Representation matters of course. It matters especially when it comes to films and television shows. We all know two important things. One, we know that Hollywood tends to casts lighter skinned women for certain roles for Black women. Two, we know that when it comes to filming a movie where the character is dark skinned, Hollywood chooses a light skinned woman. Now, wait a second. I’m not slandering light skinned women. Oh no, honey. As a Black woman myself, I will always support my fellow Black sisters.

However, as a dark skinned Black woman, I am not represented well in films and television shows. Yes, there’s Viola Davis, Lupita Nyong’o, and Uzo Aduba. But let’s take a second and think about our favorite television shows. If there’s a Black woman in that television show, is she light skinned, brown skinned, or dark skinned? Now, if you do have a favorite television in which there is a dark skinned Black woman, how is she being portrayed? Negatively? Angry? Loud? What about a light skinned Black woman? How is she being portrayed? Positively? Calm? Think about this.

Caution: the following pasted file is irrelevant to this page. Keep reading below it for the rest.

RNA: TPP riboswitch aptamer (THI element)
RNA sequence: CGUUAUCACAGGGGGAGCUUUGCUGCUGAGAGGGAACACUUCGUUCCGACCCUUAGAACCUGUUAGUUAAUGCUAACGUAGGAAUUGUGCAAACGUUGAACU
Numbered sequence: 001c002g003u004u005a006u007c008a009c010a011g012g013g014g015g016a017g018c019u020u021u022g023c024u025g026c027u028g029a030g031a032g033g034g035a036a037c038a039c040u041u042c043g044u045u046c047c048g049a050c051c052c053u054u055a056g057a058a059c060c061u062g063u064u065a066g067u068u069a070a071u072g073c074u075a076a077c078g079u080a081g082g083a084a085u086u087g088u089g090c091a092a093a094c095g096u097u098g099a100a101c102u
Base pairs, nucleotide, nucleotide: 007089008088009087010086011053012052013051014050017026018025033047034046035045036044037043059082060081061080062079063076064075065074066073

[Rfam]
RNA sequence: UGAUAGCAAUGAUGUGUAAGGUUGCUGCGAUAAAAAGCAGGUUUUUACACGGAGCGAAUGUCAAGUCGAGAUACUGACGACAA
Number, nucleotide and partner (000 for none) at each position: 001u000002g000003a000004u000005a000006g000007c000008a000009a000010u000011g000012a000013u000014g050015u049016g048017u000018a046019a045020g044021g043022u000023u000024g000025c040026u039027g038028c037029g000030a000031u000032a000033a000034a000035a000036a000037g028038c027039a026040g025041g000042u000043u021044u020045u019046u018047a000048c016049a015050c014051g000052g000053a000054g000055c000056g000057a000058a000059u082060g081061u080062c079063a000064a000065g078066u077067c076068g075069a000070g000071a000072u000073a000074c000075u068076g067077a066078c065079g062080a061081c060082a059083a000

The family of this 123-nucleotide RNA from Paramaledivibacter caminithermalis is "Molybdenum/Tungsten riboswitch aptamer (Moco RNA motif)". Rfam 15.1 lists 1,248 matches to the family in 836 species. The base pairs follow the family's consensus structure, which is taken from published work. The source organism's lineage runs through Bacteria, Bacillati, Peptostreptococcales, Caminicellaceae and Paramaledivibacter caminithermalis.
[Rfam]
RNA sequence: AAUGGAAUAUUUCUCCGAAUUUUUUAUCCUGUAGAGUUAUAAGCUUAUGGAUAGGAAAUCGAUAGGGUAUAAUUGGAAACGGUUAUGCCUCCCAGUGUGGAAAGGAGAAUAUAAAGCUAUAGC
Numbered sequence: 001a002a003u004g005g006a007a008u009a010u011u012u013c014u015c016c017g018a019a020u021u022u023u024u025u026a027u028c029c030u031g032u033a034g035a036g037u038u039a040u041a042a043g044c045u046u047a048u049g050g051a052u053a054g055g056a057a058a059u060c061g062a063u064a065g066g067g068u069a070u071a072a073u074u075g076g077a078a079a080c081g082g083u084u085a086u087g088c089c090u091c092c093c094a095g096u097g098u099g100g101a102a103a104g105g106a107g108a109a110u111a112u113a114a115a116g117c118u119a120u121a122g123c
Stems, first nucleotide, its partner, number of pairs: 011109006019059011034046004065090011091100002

There are films and television shows in which there are little to no Black actresses AND actors. Yes. I’m very serious. Are you a fan of Game of Thrones? Oh, may I ask, is that show diverse? Have you noticed any Black characters? Oh wow, you’ve noticed only two Black characters? You see where I’m going with this? I have never watched the show, but I’ve seen trailers and that’s enough for me to presume that it’s not diverse.

I am all for my black brothers and sisters who are on the big screen. Especially since, we are not casted that often. But from my point above, Hollywood needs to do better. REPRESENTATION MATTERS.


mother diaries.

There are times when I am given a look of disappointment from my mother

as if I was the wrong fetus that was in her womb for nine months.

I sit and I wait. I do everything possible to please a woman who sees me as- a regret?

I am behind a wall that infringes me from touching and feeling an unwanted love